Sometimes, when Time permits moments of quiet recollection amidst the breathlessly frenetic flow of daily life, I find myself sharing Robert Browning’s sentimental yearning for his native land. I, too, am an Englishman, and I, too, am in exile. A happy exile, perhaps, but an exile nonetheless. And although America has been good to me, and my American friends a veritable delight, the heart still, occasionally, leaps across the Atlantic to the familiar things of home.

[Read more…]

Aborting Metaphysics

John Di Camillo

The abortion debate has become mired in confusion over the interpretation of science. Abortion advocates have generated much of this confusion in two ways: first, they assert that science is on their side through their reduction of an unborn child in early developmental stages to “a few cells” or simply “fetal tissue” that is not yet a human being; second, they deny the validity of a religiously inspired stance as anti-science and based on unprovable, dogmatic metaphysics.

The proposition that science supports abortion is inherently flawed because science in and of itself is incapable of making moral judgments. It is objective, empirical, and non-partisan. Experimentation and scientific results present us with fact, not ethical analysis. Science forms the raw material upon which decisions of acceptability must be made: the fact that a biological human being during its developmental process consists of only a bundle of cells—only a single cell at its beginning point!—does not tell us whether we can justifiably destroy him or her during that phase. This requires ontology: a metaphysical analysis of the nature of a human being and what constitutes life.

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Cloistered Conversations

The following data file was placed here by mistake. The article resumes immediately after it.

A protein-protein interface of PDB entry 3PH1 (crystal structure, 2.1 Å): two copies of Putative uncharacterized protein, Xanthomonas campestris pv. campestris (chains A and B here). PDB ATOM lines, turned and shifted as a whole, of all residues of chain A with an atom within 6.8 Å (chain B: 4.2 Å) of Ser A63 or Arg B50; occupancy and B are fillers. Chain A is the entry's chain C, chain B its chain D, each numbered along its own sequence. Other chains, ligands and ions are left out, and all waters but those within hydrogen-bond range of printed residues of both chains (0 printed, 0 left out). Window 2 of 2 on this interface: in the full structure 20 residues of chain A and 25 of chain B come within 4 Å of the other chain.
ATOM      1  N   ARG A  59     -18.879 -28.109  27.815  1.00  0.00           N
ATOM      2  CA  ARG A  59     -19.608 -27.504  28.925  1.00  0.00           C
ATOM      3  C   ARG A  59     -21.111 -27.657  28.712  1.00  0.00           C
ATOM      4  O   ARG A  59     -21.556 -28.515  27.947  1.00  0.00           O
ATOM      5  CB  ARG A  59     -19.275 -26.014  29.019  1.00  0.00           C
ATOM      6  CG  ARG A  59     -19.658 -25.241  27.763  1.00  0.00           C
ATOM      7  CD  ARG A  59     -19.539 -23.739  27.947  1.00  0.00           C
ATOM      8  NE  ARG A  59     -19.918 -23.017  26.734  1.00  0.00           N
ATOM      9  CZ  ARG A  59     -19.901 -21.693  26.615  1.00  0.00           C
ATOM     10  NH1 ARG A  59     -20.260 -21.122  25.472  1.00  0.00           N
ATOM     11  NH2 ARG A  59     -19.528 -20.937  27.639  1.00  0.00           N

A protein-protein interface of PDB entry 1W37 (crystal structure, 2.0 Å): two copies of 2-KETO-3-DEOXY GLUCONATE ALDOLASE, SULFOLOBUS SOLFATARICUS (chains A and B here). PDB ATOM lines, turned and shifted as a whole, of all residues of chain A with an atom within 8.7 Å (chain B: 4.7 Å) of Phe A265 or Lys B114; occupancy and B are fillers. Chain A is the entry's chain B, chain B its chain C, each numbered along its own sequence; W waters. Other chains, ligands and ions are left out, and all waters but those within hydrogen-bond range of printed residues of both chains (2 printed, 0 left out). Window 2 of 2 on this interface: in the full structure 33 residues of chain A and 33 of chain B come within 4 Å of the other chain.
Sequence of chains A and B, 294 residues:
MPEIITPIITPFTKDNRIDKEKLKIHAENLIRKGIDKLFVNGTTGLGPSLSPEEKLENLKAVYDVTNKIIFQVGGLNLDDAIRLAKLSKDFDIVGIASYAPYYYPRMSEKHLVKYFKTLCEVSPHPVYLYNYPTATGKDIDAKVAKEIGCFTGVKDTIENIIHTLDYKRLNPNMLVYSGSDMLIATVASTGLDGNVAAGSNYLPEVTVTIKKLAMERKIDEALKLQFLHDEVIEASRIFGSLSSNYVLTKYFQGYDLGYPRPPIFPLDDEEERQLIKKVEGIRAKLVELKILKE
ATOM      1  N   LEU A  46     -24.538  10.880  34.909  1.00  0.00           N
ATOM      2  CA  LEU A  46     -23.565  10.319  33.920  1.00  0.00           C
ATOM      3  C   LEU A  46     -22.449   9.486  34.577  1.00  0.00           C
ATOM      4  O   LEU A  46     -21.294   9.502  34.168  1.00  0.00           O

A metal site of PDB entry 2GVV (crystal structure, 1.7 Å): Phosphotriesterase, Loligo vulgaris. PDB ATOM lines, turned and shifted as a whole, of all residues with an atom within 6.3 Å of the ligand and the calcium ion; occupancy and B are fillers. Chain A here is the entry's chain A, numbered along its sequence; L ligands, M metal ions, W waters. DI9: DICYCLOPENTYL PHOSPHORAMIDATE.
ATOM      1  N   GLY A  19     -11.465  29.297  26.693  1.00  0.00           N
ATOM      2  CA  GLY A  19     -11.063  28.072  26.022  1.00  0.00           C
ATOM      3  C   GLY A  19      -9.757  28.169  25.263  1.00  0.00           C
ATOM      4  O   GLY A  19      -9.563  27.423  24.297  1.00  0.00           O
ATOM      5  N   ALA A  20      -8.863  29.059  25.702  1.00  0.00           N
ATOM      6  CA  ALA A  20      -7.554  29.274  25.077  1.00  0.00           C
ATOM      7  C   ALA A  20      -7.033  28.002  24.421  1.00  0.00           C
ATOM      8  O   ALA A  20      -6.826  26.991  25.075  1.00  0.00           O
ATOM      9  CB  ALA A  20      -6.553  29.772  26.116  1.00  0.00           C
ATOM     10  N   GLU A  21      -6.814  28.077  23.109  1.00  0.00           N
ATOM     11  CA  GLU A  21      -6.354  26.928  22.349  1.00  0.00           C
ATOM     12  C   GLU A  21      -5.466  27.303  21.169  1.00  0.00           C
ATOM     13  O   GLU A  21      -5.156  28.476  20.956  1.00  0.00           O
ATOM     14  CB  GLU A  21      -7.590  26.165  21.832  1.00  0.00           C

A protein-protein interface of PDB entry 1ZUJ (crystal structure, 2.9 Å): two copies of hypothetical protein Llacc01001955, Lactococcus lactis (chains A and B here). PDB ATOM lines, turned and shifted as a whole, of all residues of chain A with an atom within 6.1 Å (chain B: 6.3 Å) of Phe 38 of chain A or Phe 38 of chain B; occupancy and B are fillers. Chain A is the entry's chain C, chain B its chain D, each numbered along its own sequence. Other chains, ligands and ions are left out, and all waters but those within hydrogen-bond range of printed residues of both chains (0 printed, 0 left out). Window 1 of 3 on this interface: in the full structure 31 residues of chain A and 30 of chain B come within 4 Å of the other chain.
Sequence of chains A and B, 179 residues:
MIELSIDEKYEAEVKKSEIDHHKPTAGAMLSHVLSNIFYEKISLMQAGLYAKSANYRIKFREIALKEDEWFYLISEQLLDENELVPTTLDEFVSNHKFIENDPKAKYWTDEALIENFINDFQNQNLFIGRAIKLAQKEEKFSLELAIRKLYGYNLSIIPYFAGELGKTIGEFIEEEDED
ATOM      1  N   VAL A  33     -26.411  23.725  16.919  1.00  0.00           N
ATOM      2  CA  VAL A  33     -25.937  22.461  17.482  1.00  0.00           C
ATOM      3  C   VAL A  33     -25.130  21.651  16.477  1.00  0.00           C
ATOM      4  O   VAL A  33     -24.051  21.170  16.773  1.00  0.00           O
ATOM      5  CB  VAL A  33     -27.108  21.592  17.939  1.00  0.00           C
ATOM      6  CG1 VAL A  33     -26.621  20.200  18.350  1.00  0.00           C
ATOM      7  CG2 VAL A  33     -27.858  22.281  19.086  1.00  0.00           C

Jessica Hoelzer

“Inner silence, Mother. I struggle with inner silence.” I shudder as I always do when confessing my weaknesses. My Mother Superior responds with a grave nod of her head.

“A common admission, most often from novices and young postulants. But you have been here almost eleven years. Has your heart always struggled like this, or is it one of those regresses we often encounter on this long walk with our Savior?” She speaks, as she always does, with a sincere desire to be of service, but the solemnity in her tone betrays the gravity of her question. My eyes stray to the familiar furnishing of Mother Olivia’s office. Wooden bookcases line the walls, but they are not packed and overflowing like those of a library. Instead, each shelf is filled only halfway with books or file folders. The other half lies in wait, expectant. Her desk is made of the same color wood and is empty except for my file, a Bible, and a small glass dove, a reminder of her patron saint, whose spirit returned to heaven in the form of a dove. An icon of peace.

I know the answer to her question, but I don’t know how to express it. There isn’t a one or two word response to describe my feelings, and I cannot find my voice. After living by the rule of silence for so long, my vocal responses are limited to the Liturgy of the Hours, Mass, and Confession. I finger the wooden beads of my Rosary inside the folds of my cream colored habit, searching for words.

[Read more…]